I wrote such classics as, “See Dad run,” and “See Spot sit.” The idea of being able to invoke your thoughts so anyone could understand them was something magical.
Another aspect that always interested me is the power of the format. Plays have their own format, as do letters, essays, articles and lyrics to songs.
Poems alone have multiple formats, depending on if it is a prose, haiku, limerick or standard four-line poem.
In grade school at Pioneer Elementary (may she rest in peace), I learned the basics: nouns, verbs and adjectives. If I was feeling real crazy I would sometimes throw in an adverb here and there.
As I progressed into high school and college I mainly focused on papers. The format one uses for those is often debated as well.
In college some professors insisted I write with the Modern Language Association format while others wanted the papers done with the Chicago Style format.
Since working here at Feather Publishing I’ve had to switch to the AP (Associated Press) format, which has more strict rules than a nunnery. Everything I learned before has to be thrown out the window as I relearn how to write.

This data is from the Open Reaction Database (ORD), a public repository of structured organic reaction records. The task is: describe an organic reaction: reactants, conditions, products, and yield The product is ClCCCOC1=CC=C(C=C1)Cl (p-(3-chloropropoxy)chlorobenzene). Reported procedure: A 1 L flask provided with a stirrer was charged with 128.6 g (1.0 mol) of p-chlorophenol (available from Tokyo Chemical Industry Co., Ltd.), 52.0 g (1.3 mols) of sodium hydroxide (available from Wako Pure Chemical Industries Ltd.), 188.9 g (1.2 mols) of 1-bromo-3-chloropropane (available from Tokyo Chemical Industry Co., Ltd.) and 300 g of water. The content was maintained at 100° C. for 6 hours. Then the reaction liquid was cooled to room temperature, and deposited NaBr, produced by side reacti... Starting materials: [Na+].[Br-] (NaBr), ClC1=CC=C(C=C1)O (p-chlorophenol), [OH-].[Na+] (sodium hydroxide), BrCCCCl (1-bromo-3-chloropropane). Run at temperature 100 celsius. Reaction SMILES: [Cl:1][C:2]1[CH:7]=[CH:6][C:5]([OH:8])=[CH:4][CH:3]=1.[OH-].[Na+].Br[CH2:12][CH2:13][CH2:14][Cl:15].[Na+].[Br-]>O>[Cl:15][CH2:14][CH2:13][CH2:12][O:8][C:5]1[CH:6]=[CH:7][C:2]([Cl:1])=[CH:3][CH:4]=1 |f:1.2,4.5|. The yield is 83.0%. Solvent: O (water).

I still make plenty of mistakes, which I’m sure the editing team here truly despises me for, but I’m slowly learning all the rules.
An example of AP format is “first” through “ninth” are spelled out while “10th” and up use Arabic numerals. Rather than two, there is only one space in between sentences. Capitalization is frowned upon and to be used sparingly. The AP style can be very confusing at times.
Of course using a specific style makes sense. It allows all news to read the same and gives a consistency to it.
However, following this many rules can sometimes be aggravating.
I never thought I would want to put two spaces in between sentences so badly in my life. When I am writing at home I relish the opportunity to put two spaces in between sentences. Sometimes I’ll even put three. That’s about as far as I get in being a rebel.
I’m sure this level of aggravation will eventually fade, though. Once I get used to something it becomes second nature.
Until then, however, one might find me at my desk quietly grumbling to myself as I try to restrain myself from submitting a two-sentence story with 50 spaces in between.
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